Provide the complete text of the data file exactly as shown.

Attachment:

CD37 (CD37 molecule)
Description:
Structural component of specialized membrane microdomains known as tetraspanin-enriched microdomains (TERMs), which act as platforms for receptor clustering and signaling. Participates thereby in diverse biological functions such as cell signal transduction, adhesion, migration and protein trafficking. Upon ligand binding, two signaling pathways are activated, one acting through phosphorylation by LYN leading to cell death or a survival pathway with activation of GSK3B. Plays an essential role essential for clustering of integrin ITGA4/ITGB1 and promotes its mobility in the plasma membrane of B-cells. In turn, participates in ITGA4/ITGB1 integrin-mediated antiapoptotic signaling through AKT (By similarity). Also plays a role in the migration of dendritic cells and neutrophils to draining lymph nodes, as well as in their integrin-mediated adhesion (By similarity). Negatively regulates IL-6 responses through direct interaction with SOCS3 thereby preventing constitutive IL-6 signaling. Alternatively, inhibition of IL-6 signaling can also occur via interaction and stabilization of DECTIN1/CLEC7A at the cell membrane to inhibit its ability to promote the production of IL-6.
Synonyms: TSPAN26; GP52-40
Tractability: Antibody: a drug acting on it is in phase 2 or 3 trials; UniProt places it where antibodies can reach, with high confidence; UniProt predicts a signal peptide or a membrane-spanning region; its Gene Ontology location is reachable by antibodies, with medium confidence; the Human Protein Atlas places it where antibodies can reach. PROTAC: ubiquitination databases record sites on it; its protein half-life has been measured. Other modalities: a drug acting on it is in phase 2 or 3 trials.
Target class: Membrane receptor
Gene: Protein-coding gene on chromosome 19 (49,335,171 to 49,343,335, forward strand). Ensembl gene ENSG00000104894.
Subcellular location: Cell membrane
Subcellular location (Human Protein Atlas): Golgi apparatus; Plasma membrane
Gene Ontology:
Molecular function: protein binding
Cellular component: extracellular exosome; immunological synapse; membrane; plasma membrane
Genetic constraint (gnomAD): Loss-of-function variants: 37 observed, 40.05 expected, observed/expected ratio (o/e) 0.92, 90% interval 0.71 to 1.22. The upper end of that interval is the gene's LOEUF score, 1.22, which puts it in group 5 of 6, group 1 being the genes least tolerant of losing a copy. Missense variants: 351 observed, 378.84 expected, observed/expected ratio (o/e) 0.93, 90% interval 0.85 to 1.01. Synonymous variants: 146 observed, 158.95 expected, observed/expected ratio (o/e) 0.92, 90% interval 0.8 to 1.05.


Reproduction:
CD37 (CD37 molecule)
Description:
Structural component of specialized membrane microdomains known as tetraspanin-enriched microdomains (TERMs), which act as platforms for receptor clustering and signaling. Participates thereby in diverse biological functions such as cell signal transduction, adhesion, migration and protein trafficking. Upon ligand binding, two signaling pathways are activated, one acting through phosphorylation by LYN leading to cell death or a survival pathway with activation of GSK3B. Plays an essential role essential for clustering of integrin ITGA4/ITGB1 and promotes its mobility in the plasma membrane of B-cells. In turn, participates in ITGA4/ITGB1 integrin-mediated antiapoptotic signaling through AKT (By similarity). Also plays a role in the migration of dendritic cells and neutrophils to draining lymph nodes, as well as in their integrin-mediated adhesion (By similarity). Negatively regulates IL-6 responses through direct interaction with SOCS3 thereby preventing constitutive IL-6 signaling. Alternatively, inhibition of IL-6 signaling can also occur via interaction and stabilization of DECTIN1/CLEC7A at the cell membrane to inhibit its ability to promote the production of IL-6.
Synonyms: TSPAN26; GP52-40
Tractability: Antibody: a drug acting on it is in phase 2 or 3 trials; UniProt places it where antibodies can reach, with high confidence; UniProt predicts a signal peptide or a membrane-spanning region; its Gene Ontology location is reachable by antibodies, with medium confidence; the Human Protein Atlas places it where antibodies can reach. PROTAC: ubiquitination databases record sites on it; its protein half-life has been measured. Other modalities: a drug acting on it is in phase 2 or 3 trials.
Target class: Membrane receptor
Gene: Protein-coding gene on chromosome 19 (49,335,171 to 49,343,335, forward strand). Ensembl gene ENSG00000104894.
Subcellular location: Cell membrane
Subcellular location (Human Protein Atlas): Golgi apparatus; Plasma membrane
Gene Ontology:
Molecular function: protein binding
Cellular component: extracellular exosome; immunological synapse; membrane; plasma membrane
Genetic constraint (gnomAD): Loss-of-function variants: 37 observed, 40.05 expected, observed/expected ratio (o/e) 0.92, 90% interval 0.71 to 1.22. The upper end of that interval is the gene's LOEUF score, 1.22, which puts it in group 5 of 6, group 1 being the genes least tolerant of losing a copy. Missense variants: 351 observed, 378.84 expected, observed/expected ratio (o/e) 0.93, 90% interval 0.85 to 1.01. Synonymous variants: 146 observed, 158.95 expected, observed/expected ratio (o/e) 0.92, 90% interval 0.8 to 1.05.